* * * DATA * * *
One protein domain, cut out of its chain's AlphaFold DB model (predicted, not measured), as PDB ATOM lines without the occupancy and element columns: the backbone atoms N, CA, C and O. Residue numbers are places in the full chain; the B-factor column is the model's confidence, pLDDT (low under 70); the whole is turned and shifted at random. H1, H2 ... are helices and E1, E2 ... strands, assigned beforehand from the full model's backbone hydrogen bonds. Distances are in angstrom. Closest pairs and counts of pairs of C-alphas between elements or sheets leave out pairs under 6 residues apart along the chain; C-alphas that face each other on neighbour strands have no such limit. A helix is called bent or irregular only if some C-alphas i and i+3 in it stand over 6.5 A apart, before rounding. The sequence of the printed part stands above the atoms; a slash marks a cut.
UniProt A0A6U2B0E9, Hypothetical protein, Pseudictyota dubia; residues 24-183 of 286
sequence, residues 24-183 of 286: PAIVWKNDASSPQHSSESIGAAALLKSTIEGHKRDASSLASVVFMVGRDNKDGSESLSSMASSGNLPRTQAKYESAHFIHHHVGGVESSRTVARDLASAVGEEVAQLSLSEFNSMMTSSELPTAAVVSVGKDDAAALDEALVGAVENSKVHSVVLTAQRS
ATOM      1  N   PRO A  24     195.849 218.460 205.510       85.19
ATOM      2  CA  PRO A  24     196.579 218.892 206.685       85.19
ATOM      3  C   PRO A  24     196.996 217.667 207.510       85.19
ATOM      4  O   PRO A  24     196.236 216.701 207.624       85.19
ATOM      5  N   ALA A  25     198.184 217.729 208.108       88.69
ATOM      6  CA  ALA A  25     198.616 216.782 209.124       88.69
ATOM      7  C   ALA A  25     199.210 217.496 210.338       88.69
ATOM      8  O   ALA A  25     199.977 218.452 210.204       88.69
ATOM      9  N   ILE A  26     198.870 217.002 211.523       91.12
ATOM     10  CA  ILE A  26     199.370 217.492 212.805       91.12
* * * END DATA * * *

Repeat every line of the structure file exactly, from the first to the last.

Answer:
One protein domain, cut out of its chain's AlphaFold DB model (predicted, not measured), as PDB ATOM lines without the occupancy and element columns: the backbone atoms N, CA, C and O. Residue numbers are places in the full chain; the B-factor column is the model's confidence, pLDDT (low under 70); the whole is turned and shifted at random. H1, H2 ... are helices and E1, E2 ... strands, assigned beforehand from the full model's backbone hydrogen bonds. Distances are in angstrom. Closest pairs and counts of pairs of C-alphas between elements or sheets leave out pairs under 6 residues apart along the chain; C-alphas that face each other on neighbour strands have no such limit. A helix is called bent or irregular only if some C-alphas i and i+3 in it stand over 6.5 A apart, before rounding. The sequence of the printed part stands above the atoms; a slash marks a cut.
UniProt A0A6U2B0E9, Hypothetical protein, Pseudictyota dubia; residues 24-183 of 286
sequence, residues 24-183 of 286: PAIVWKNDASSPQHSSESIGAAALLKSTIEGHKRDASSLASVVFMVGRDNKDGSESLSSMASSGNLPRTQAKYESAHFIHHHVGGVESSRTVARDLASAVGEEVAQLSLSEFNSMMTSSELPTAAVVSVGKDDAAALDEALVGAVENSKVHSVVLTAQRS
ATOM      1  N   PRO A  24     195.849 218.460 205.510       85.19
ATOM      2  CA  PRO A  24     196.579 218.892 206.685       85.19
ATOM      3  C   PRO A  24     196.996 217.667 207.510       85.19
ATOM      4  O   PRO A  24     196.236 216.701 207.624       85.19
ATOM      5  N   ALA A  25     198.184 217.729 208.108       88.69
ATOM      6  CA  ALA A  25     198.616 216.782 209.124       88.69
ATOM      7  C   ALA A  25     199.210 217.496 210.338       88.69
ATOM      8  O   ALA A  25     199.977 218.452 210.204       88.69
ATOM      9  N   ILE A  26     198.870 217.002 211.523       91.12
ATOM     10  CA  ILE A  26     199.370 217.492 212.805       91.12